A radiation absorbent material layer 130 (FIG. 3) is then applied on collimator substrate 110 so as to cover at least the surfaces of the substrate which will be exposed to incident radiation when assembled in an imager device. The radiation absorbent material at least covers all of the sidewalls defining the channel. The cross-sectional portion of the radiation absorbent material on the sidewalls and the top and bottom of substrate 110 is illustrated in FIG. 3 in cross-hatch, while the radiation absorbent material on the "back" sidewall of the channel is illustrated in alternating cross-hatch and dashed lines. The radiation absorbent material can be applied through known techniques, such as vapor deposition techniques. Radiation absorbent material 130 is selected to absorb radiation of the wavelength distribution emitted by radiation source 20 (FIG. 1) in the imager device. The radiation absorbent material typically has a relatively high atomic number, e.g., greater than about 72, and advantageously comprises tungsten, lead, or gold when the radiation used in the imager device is x-ray. The thickness of the radiation absorbent material layer is selected to provide efficient absorption of the incident radiation and depends on the type of incident radiation and the energy level of the radiation when it strikes the collimator. For example, in a typical CT system using an x-ray point radiation source of about 100 KeV positioned approximately one meter from the detector array, a total thickness in the range of about 30 to 40 mils of tungsten in one or more layers disposed along the path of the radiation will substantially absorb the x-rays emitted by the source. After application of the radiation absorbent material, the cross-sectional area of the opening or void space in the channel is substantially the same as the area for receiving radiation on the detector element which it adjoins so as to allow substantially all radiation rays emanating along direct paths from the radiation source to strike the detector element. When two or more substrates are joined together to form the collimator body, the openings of the channels in the respective surfaces of the collimator substrates are aligned to form continuous channels through the collimator body. The channel sidewalls are advantageously aligned so that the sidewalls of the respective channels in the adjoining substrates are contiguous. Dependent on the energy level and wavelength of the radiation to be collimated, different thicknesses of collimator bodies may be required. Once the necessary thickness has been determined, an appropriate thickness of collimator substrate, or plurality of substrates, can be selected and fabricated in accordance with this invention. For example, the thickness of a collimator for an imager system using x-rays, such as a CT system, may be only about 8 mm, but for an imager using gamma rays, the collimator preferably would be three to five times thicker than that used for x-ray radiation.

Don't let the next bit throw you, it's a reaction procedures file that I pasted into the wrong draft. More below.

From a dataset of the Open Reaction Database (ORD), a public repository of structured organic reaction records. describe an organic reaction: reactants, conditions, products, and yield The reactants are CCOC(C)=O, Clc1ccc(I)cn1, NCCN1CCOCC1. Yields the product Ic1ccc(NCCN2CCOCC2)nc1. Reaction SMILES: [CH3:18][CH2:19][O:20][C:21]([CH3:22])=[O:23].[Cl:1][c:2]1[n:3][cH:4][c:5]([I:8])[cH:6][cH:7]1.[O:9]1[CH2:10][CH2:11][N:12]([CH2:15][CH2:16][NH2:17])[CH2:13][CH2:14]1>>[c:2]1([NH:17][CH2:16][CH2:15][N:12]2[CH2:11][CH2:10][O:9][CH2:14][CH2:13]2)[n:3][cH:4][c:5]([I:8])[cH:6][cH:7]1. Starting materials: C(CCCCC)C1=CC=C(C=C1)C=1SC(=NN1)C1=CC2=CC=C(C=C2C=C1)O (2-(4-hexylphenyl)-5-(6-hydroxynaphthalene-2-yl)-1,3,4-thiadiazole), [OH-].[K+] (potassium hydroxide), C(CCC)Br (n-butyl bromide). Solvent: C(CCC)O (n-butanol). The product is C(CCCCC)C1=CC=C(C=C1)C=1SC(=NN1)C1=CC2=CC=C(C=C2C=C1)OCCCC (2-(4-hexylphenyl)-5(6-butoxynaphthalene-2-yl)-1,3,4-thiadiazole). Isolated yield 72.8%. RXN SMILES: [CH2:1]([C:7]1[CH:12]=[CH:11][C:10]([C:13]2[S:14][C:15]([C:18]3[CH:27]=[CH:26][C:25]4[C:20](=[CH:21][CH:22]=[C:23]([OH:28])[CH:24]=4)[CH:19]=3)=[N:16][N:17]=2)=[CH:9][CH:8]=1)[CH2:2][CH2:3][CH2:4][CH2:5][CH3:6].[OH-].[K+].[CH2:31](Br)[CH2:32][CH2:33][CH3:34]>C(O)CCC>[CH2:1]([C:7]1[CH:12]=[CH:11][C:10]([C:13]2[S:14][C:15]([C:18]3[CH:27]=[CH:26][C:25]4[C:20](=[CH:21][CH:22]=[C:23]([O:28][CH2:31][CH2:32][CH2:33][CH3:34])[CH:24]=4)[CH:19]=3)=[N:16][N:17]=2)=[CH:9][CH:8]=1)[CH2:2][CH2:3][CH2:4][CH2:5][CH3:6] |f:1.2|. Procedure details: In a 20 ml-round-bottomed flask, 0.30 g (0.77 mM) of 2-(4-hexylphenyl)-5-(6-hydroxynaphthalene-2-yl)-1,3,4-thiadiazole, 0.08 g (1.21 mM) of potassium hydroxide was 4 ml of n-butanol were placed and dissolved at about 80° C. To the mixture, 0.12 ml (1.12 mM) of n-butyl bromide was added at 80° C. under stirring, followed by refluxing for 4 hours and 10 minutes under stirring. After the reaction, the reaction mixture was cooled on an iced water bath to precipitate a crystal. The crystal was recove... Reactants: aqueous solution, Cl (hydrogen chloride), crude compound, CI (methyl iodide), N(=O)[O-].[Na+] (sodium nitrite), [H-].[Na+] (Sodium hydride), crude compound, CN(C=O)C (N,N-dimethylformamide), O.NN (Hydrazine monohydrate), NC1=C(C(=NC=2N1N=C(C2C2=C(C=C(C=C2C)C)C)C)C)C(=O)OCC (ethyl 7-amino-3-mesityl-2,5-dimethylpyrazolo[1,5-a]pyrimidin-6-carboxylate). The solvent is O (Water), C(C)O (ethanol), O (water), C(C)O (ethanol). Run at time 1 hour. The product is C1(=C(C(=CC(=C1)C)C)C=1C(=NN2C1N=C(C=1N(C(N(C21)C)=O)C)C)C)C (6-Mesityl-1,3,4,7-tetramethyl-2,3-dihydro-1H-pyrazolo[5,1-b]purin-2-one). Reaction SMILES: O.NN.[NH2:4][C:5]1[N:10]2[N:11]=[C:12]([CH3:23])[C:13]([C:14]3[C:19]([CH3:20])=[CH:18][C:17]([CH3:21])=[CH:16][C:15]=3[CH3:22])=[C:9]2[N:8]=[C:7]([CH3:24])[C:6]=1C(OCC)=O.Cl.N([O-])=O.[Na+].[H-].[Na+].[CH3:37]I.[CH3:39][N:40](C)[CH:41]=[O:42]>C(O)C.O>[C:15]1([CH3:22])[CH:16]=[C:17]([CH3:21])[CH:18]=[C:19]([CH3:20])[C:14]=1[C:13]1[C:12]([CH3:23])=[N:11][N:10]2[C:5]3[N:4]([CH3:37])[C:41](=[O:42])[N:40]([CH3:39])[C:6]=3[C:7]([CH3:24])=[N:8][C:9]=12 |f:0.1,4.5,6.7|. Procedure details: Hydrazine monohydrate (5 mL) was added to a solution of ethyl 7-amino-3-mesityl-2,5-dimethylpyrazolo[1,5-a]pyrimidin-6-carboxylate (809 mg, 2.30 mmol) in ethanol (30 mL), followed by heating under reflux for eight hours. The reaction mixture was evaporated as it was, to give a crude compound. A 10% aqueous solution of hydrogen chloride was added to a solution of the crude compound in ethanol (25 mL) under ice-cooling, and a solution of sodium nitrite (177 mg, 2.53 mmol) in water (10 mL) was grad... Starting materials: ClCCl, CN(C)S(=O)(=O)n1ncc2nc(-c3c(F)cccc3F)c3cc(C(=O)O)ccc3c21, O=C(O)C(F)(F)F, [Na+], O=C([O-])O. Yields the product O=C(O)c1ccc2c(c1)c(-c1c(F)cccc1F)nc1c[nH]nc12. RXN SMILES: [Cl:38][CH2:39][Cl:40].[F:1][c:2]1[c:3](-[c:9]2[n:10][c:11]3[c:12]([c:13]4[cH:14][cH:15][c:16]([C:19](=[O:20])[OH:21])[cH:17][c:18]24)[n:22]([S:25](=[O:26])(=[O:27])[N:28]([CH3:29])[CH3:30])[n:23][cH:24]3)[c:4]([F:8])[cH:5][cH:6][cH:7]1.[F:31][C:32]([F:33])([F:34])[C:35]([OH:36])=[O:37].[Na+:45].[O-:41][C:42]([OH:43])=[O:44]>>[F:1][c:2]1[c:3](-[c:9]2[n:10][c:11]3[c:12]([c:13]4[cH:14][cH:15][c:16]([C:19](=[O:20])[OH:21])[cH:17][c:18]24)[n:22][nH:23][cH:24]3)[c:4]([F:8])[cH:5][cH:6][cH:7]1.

In the assembled device, collimator body 55 is disposed to adjoin radiation detector panel 40, as illustrated in FIG. 4. Radiation detector elements 42 are positioned along detector panel 40 and typically comprise a scintillator coupled to a photodetector. Collimator body 55 is positioned to allow incident radiation on a direct path between the radiation source and one of the radiation detector elements 42 to pass through the channels in the collimator. Beams of radiation that are not aligned with such a direct path strike the collimator body and are absorbed.